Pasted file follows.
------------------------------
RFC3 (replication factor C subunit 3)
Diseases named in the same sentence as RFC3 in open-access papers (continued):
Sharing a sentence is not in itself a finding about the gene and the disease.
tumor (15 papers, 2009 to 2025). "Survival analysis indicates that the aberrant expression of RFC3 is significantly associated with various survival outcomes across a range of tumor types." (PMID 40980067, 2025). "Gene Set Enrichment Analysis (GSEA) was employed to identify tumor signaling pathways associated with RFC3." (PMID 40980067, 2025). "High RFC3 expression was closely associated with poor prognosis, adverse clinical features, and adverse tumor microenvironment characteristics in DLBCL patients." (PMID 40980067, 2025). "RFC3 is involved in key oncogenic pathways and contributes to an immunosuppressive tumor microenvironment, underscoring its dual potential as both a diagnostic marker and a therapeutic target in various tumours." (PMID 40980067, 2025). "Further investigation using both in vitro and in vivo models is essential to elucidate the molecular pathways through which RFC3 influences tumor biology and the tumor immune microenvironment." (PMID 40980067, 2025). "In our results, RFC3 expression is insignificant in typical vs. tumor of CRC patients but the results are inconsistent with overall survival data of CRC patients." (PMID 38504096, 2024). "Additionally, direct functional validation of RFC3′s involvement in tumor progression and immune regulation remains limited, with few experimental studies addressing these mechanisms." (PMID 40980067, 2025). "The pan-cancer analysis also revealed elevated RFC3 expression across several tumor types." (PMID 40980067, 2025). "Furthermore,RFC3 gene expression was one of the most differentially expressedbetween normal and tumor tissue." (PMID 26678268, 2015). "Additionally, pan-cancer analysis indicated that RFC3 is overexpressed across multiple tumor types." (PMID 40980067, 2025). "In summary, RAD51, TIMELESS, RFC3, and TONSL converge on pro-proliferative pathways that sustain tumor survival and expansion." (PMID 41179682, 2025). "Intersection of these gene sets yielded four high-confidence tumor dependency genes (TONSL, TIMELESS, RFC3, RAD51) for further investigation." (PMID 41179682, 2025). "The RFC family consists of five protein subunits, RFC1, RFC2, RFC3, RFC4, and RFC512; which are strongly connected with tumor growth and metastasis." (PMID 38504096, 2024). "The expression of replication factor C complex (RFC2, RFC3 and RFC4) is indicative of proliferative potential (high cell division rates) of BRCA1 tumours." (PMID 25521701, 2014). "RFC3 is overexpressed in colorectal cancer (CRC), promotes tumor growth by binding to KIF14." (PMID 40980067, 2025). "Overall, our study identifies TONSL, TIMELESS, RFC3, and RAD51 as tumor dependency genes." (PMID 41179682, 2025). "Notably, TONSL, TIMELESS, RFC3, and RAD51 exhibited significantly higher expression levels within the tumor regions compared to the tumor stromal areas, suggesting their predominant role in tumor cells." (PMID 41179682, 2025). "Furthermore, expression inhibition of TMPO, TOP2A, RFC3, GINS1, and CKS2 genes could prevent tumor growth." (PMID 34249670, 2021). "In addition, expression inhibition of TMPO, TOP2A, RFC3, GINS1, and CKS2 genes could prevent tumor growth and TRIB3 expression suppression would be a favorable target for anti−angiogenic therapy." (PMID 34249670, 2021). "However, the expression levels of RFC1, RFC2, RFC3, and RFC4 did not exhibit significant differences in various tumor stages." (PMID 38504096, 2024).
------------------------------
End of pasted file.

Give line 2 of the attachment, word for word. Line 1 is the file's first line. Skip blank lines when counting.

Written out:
Diseases named in the same sentence as RFC3 in open-access papers (continued):